To the average motorist car tyres are just a means of keeping their vehicle glued to the road. But with tyre manufacturers investing millions of pounds each year into developing new compounds and structures there is far more to tyres than meets the eye.
How to read your tyre sidewall markings
When you are looking to change your tyres you will regularly be asked what size tyres you require. This information can be found on the side wall of your current tyre.But what do all of these numbers and letters mean? In the diagram below we have labelled each number with a description of what it means.
In the image example the vehicle is running a 195/55 R16 87 V tyre. This means that the tyre is 195mm wide with a 55% aspect ratio. This represents the height of the sidewall as a percentage of the tyre width.
The letter R represents a radial construction meaning the cord piles the tyre has been constructed of are arranged at 90 degrees to the direction of travel. This tyre design was first introduced in 1968 and has remained the same since.
The number that follows the R represents the tyres diameter measured in inches. In this example the tyres diameter is 16” across.
Your tyre’s load index relates to its maximum carrying capacity (in kg). You’ll find the load rating of your tyre on the sidewall, just to the right of the diameter. In our example above the vehicle has a load rating of 87 meaning the tyre can take up to 545kg of load.
The speed rating is the maximum speed for a tyre when it is correctly inflated and being used under load. The speed rating is the letter at the end of the sidewall, after the load index number. A tyre with a speed rating of V, for example, has a maximum speed of 240 km/h.
When buying new tyres, make sure you match their speed rating with the speed capabilities of your vehicle. Load ratings and speed ratings should be looked at together when you buy a new tyre. Also remember to check your manufacturer’s recommendations.
The differing types of tyres explained
Like everything else in the world, different things come in various types or kind. The same is true of your car tyres. Choosing the right kind of tyre to mount on to your cars wheels is dependent on several factors including the general use of the vehicle and driving conditions, among others.
Whether you are looking for lap time or enjoying a leisurely cruise down the motorway you can find a tyre that suits you and your vehicle best. Here is a breakdown of the different types:
Summer or performance tyres
If there is one thing that defines this class, it’s speed, and wherever speed is involved grip is king. As such these tyres need to offer as much grip as possible. They tend to be made of soft rubber compounds have very minimal tread block patterns or none at all. These tyres are not made to last and as such won’t give great mileage returns.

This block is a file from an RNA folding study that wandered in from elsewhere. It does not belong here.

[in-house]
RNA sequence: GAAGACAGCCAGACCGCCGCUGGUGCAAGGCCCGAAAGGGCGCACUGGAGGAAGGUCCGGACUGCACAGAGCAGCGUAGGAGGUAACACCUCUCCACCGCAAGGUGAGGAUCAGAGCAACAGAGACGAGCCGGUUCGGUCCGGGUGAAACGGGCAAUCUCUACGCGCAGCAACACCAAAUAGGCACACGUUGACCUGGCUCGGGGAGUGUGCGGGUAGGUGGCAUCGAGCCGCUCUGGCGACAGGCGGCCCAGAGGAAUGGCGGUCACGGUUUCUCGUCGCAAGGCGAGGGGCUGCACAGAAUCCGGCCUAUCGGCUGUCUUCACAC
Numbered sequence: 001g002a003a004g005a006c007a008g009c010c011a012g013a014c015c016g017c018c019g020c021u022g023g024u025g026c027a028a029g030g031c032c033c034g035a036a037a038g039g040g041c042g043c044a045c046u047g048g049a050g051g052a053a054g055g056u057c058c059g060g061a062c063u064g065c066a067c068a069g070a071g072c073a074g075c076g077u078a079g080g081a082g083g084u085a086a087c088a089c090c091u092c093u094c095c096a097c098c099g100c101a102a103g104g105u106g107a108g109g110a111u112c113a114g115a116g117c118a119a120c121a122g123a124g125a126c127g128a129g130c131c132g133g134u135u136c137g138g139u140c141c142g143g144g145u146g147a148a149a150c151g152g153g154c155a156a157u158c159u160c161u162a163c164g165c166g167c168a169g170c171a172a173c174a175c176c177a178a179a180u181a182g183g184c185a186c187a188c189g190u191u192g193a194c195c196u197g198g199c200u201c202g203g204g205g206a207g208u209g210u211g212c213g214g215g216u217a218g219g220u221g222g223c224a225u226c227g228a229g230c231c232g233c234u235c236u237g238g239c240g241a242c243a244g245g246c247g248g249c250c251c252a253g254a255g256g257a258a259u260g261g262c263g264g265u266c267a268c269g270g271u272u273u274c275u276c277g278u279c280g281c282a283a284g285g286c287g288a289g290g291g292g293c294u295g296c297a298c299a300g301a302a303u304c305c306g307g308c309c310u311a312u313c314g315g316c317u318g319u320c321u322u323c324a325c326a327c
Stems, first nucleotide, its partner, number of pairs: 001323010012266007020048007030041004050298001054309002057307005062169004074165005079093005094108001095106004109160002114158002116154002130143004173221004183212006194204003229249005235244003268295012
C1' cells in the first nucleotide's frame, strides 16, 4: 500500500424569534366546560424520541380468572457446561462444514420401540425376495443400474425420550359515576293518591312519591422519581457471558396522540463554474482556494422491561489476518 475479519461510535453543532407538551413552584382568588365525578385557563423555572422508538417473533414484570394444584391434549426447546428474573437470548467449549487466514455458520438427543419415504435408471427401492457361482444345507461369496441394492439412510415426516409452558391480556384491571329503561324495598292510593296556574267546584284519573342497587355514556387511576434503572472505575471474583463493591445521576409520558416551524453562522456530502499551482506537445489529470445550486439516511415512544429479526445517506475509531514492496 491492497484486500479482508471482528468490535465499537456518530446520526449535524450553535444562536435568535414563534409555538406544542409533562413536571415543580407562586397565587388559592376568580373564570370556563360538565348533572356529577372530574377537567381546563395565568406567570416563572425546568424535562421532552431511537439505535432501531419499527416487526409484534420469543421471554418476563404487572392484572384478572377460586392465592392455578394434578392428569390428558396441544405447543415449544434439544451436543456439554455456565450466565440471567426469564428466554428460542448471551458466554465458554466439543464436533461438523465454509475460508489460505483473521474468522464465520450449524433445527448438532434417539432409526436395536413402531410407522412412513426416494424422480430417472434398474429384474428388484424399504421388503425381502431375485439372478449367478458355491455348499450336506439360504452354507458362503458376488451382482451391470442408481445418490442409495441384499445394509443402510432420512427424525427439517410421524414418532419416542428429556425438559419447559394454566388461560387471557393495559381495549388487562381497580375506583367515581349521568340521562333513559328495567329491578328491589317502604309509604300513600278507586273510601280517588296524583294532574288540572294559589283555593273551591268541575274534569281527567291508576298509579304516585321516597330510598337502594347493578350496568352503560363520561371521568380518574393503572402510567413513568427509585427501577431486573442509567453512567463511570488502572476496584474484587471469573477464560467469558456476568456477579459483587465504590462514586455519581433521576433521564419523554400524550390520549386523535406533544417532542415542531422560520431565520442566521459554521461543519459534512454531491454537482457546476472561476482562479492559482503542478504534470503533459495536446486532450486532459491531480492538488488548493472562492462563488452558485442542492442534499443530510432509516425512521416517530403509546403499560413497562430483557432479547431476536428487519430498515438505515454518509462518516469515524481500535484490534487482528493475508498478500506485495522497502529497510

Wet weather tyres
If you have a set of summer tyres then there is a high chance you will have a set of wet weather tyres too. Along with the summer tyres wet weather tyres are also constructed from a soft rubber compound, to ensure the tyre can generate heat much quicker than most other tyres as the rainy season tends to be much cooler. They are also heavily grooved to help channel water away from the contact patch of the tyre.
All-season or All-round tyre
This type of tyre does exactly what it says on the tin. Most vehicles that are produced today are fitted with All-season tyres. This is because they offer you performance, grip, wet weather safety, acceptable noise levels and durability. It is no wonder then that most people choose to use All-season tyres as they are the most practical and mean you don’t need to bother with the hassle of changing them each season.
Winter tyre: snow and ice or snow and mud
Driving in the winter months can be especially challenging. Putting on the wrong set of tyre compounds can very often going to be a recipe for disaster. There are two different types of winter tyres, depending on the prevailing environmental conditions where you live. If you are largely driving on mud and snow then the M&S (not Marks and Spencer) tyres will suit you down to the ground. If you are however driving on snow and icy roads, then the winter tyres with the snowflake symbol are your best bet. Many of these tyres have metal studs embedded in the tread to offer extra grip on icy roads but do make an awful amount of road noise (these are illegal to use on a public highway in the UK).
Your tyres are the only part of the vehicle that actually make contact with the road, so making sure they have right amount of tread is vital. But if you are unsure on how to check your tyre tread depth, this is how to do it:
The easiest and most straight forward way is to use a trusty old 20p piece. The bevelled edge of a 20p coin is 3mm deep. If you cannot see the edge, the tread is okay.
Make sure when you are checking the tread that you check all four tyres and several different areas of the tyre. Pay particular close attention to both the inside and outside edges as they can sometimes wear unevenly due to bad wheel alignment.
If you don’t feel comfortable checking your vehicle yourself or would rather one of our highly trained technicians do it for you, you’ll be pleased to hear we are offering seasonal checks from as little as £30.